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North Park Pioneer Museum and Pioneer Reunion

A drive through North Park will reveal all sorts of levels of the history of this high mountain valley. One of several “Parks” in Colorado, this area has been many things over the last few thousand years. From summer hunting grounds for indigenous people to trapping and mining, and eventually agriculture, visitors to North Park might only catch a glimpse of the history of our favorite corner of Colorado. Summertime is the best time of year to learn more about this place we call home, mostly because of the North Park Pioneer Museum. Open only from May 30 to September 30, the North Park Pioneer museum preserves a rich history of the area that is still continuing to grow and evolve!

A Great Big Little Museum at the Heart of North Park

The North Park Pioneer Museum can be found west of the prominent Jackson County Courthouse building. This log cabin style building starkly contrasts the locally quarried limestone and sandstone courthouse building which was built in 1913 (and designed by William N. Bowman–the same architect who built the City and County of Denver Building).

The original Pinkhampton cabin was built 30 years before in 1883 and is among the earliest permanent structures in North Park. The original log cabin served many functions, from trading post to stagecoach stop near the Wyoming border. Its residents were among the first settlers to have lived in North Park year round.

The cabin was moved to Walden, CO where it has served as a museum for our local history and culture for generations. Over the years, additions have been made to the simple stockade style building, and the artifacts it contains run from the prehistory of North Park all the way until contemporary times.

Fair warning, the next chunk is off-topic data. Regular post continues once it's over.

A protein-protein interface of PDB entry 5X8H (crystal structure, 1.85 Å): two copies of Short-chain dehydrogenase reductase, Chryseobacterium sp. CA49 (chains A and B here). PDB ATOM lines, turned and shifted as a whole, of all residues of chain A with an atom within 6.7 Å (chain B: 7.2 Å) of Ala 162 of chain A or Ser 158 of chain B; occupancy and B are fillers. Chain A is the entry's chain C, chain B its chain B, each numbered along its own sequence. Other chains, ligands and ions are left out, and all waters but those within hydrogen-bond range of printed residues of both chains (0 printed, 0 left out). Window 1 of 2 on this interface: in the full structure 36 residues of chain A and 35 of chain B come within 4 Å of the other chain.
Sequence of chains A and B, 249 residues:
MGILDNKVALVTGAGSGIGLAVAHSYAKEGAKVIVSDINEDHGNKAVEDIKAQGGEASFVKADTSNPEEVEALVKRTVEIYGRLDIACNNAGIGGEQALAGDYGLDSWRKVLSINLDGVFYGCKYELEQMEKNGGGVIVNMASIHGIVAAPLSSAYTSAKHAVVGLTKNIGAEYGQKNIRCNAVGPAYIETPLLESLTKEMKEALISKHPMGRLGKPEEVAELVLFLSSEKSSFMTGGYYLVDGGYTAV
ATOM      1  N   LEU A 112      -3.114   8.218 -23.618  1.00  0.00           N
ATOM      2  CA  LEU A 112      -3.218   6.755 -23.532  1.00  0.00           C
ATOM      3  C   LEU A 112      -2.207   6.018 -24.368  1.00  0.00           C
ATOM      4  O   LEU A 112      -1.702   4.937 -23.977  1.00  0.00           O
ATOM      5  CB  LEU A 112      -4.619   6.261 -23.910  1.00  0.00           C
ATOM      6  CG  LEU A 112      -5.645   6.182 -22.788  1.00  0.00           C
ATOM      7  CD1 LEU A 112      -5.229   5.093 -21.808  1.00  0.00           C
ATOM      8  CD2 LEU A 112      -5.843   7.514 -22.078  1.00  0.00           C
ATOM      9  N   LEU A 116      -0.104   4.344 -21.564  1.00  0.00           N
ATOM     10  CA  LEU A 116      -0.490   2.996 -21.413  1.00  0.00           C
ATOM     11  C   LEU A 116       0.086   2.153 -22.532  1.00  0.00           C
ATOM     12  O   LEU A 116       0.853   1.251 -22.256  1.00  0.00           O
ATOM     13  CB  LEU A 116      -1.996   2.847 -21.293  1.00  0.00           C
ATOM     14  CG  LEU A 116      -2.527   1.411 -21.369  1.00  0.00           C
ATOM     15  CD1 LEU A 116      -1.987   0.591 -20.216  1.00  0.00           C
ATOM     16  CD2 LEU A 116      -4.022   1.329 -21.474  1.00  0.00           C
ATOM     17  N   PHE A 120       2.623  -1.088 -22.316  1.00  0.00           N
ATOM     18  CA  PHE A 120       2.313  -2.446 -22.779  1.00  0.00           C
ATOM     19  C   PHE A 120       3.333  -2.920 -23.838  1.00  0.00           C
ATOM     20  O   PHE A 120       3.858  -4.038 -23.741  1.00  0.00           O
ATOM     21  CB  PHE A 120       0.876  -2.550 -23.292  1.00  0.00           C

Most of the exhibits have been generously donated by the families of pioneers whose families still call North Park home to this day. The museum represents not only the history of the area, but also the story of so many who have had a part in its growth and development for the last 140 years.

Hunting, Mining, Ranching, and Forestry

Each year thousands of visitors from all around the world pass through North Park and many of these stop to peruse the exhibits of the area’s past and sign the guest book. A self-guided tour allows visitors to go at their own pace, looking at a record of early pioneer life in the Colorado Rocky Mountains. 

Exhibits throughout the museum give visitors a glimpse into the past, mostly from the perspective of the early European settlers who settled the area. North Park can be a very harsh place to spend the winter, and until the occupation of the Pinkhampton cabin North Park was mainly used as summer hunting grounds by the Arapaho, Cheyenne, Ute, and others who hunted the vast herds of buffalo in the area.

European trappers and mountain men were more common than ranchers, but eventually this changed with several Colorado gold and silver rushes which brought more people to the area, not only in search of precious metals, but also as a place to graze sheep and cattle. Many of these hardy families hailed from Sweden and Norway and their names have continued to be a part of the North Park lists of Pioneers ever since. A great account of the history of North Park can be found on the North Park Anglers website.

The museum features photographs from over the last hundred years, artifacts such as pump organs, furniture, a reconstruction of a one-room classroom, and even the old projection equipment from the more modern Park Theatre, which closed in the early 1980s. Exhibits containing the history of the people who have endured long winters and several booms and busts of the region range from forestry and agriculture to service in the US Armed forces through two World Wars and beyond. Among the photographs of Main Street in Walden, you might recognize some of the buildings which still remain from those early days.